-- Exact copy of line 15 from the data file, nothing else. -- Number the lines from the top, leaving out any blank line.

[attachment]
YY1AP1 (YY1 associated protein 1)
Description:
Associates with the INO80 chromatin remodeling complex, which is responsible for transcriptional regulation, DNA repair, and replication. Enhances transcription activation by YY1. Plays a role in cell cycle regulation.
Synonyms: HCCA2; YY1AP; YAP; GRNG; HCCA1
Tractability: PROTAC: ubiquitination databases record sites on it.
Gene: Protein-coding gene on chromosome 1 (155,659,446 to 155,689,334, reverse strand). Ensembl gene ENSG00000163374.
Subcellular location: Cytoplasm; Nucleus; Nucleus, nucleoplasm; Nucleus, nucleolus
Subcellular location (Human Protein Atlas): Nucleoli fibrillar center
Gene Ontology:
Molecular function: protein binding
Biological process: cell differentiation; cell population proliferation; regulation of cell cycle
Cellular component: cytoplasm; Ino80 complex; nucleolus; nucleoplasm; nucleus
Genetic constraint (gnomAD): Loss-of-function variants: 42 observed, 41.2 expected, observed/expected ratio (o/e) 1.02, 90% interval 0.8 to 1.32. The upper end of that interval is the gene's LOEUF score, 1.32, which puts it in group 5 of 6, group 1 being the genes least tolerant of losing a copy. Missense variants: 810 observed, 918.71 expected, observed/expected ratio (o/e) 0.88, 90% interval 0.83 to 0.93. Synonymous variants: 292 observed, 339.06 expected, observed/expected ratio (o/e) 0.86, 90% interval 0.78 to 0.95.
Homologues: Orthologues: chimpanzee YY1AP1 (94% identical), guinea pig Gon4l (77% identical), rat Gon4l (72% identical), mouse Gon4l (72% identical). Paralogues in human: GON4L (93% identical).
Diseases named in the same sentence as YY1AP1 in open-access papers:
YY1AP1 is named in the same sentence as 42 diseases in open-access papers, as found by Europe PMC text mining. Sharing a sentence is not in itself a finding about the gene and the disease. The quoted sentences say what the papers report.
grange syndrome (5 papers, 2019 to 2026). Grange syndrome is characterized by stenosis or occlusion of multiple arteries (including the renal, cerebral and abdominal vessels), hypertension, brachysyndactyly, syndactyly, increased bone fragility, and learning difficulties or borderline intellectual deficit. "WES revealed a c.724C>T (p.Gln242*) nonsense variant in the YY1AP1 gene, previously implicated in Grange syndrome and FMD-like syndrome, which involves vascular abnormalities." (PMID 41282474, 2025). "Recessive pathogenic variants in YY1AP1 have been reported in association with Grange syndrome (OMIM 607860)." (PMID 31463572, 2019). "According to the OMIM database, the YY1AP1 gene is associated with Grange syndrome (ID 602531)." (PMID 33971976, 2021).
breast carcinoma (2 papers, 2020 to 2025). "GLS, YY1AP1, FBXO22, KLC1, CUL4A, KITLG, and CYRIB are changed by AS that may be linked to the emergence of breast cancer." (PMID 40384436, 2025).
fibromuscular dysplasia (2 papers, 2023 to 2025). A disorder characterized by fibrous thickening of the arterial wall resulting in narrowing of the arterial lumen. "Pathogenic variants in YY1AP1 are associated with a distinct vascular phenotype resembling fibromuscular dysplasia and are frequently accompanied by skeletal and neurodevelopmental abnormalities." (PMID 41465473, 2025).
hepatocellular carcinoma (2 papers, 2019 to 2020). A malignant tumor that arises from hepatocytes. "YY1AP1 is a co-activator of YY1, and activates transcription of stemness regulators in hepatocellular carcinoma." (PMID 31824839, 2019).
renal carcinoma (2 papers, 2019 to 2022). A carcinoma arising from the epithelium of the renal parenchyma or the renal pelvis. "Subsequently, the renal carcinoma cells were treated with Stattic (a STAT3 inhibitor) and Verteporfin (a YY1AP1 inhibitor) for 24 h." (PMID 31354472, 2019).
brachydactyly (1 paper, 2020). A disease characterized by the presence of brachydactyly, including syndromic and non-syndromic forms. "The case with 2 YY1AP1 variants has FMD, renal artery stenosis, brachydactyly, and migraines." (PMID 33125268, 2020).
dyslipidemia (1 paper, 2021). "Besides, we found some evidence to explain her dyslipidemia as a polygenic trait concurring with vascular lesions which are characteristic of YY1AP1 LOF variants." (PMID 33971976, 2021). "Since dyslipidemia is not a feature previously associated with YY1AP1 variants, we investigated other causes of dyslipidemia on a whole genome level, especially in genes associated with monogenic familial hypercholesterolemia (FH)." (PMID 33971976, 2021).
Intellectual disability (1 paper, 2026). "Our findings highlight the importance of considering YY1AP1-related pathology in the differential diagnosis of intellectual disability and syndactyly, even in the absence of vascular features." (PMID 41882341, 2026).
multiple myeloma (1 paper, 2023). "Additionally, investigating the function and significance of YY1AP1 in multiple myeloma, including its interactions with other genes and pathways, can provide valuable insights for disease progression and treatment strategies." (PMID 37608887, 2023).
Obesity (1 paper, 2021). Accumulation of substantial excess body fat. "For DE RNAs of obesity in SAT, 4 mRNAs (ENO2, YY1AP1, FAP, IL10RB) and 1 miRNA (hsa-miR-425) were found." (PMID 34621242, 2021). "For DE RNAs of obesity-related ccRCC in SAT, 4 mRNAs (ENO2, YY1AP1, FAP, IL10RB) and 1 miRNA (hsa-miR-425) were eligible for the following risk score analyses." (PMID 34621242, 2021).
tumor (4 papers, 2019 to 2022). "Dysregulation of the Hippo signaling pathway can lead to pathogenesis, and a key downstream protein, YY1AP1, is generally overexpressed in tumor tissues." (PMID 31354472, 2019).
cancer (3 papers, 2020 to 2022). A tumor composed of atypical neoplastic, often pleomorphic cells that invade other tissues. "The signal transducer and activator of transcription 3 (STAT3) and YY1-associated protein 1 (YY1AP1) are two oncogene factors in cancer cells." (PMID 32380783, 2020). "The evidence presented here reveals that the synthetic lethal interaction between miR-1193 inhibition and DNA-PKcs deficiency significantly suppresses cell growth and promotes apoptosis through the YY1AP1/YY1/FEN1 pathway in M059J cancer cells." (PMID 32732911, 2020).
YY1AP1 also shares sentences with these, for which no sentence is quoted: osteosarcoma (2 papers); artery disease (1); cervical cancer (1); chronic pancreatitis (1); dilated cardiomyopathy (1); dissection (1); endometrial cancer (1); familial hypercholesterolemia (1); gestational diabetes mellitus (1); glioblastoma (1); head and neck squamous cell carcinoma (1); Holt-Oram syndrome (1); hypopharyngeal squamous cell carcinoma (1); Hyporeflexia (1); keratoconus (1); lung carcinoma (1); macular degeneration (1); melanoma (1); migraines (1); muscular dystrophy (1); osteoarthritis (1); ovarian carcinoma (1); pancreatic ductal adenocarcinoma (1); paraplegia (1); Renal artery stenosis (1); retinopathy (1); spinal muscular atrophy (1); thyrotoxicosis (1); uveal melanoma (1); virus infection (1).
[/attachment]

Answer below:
Diseases named in the same sentence as YY1AP1 in open-access papers: